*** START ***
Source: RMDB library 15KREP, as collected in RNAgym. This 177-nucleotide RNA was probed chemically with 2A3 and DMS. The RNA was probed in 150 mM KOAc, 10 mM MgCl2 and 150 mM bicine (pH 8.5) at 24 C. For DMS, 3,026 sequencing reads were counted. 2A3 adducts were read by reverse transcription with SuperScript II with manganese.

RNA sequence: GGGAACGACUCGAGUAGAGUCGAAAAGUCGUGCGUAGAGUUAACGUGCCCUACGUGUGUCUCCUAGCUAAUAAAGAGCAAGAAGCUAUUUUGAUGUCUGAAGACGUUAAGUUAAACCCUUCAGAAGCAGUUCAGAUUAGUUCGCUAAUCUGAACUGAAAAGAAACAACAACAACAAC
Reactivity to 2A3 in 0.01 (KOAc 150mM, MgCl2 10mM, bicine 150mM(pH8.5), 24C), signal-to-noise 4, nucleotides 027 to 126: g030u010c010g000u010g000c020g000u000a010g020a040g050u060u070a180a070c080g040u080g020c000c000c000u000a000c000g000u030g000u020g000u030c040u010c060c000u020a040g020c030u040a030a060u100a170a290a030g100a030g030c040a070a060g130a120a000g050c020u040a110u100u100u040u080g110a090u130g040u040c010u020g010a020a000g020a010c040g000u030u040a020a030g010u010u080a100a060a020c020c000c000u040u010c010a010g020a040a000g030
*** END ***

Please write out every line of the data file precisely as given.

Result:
Source: RMDB library 15KREP, as collected in RNAgym. This 177-nucleotide RNA was probed chemically with 2A3 and DMS. The RNA was probed in 150 mM KOAc, 10 mM MgCl2 and 150 mM bicine (pH 8.5) at 24 C. For DMS, 3,026 sequencing reads were counted. 2A3 adducts were read by reverse transcription with SuperScript II with manganese.

RNA sequence: GGGAACGACUCGAGUAGAGUCGAAAAGUCGUGCGUAGAGUUAACGUGCCCUACGUGUGUCUCCUAGCUAAUAAAGAGCAAGAAGCUAUUUUGAUGUCUGAAGACGUUAAGUUAAACCCUUCAGAAGCAGUUCAGAUUAGUUCGCUAAUCUGAACUGAAAAGAAACAACAACAACAAC
Reactivity to 2A3 in 0.01 (KOAc 150mM, MgCl2 10mM, bicine 150mM(pH8.5), 24C), signal-to-noise 4, nucleotides 027 to 126: g030u010c010g000u010g000c020g000u000a010g020a040g050u060u070a180a070c080g040u080g020c000c000c000u000a000c000g000u030g000u020g000u030c040u010c060c000u020a040g020c030u040a030a060u100a170a290a030g100a030g030c040a070a060g130a120a000g050c020u040a110u100u100u040u080g110a090u130g040u040c010u020g010a020a000g020a010c040g000u030u040a020a030g010u010u080a100a060a020c020c000c000u040u010c010a010g020a040a000g030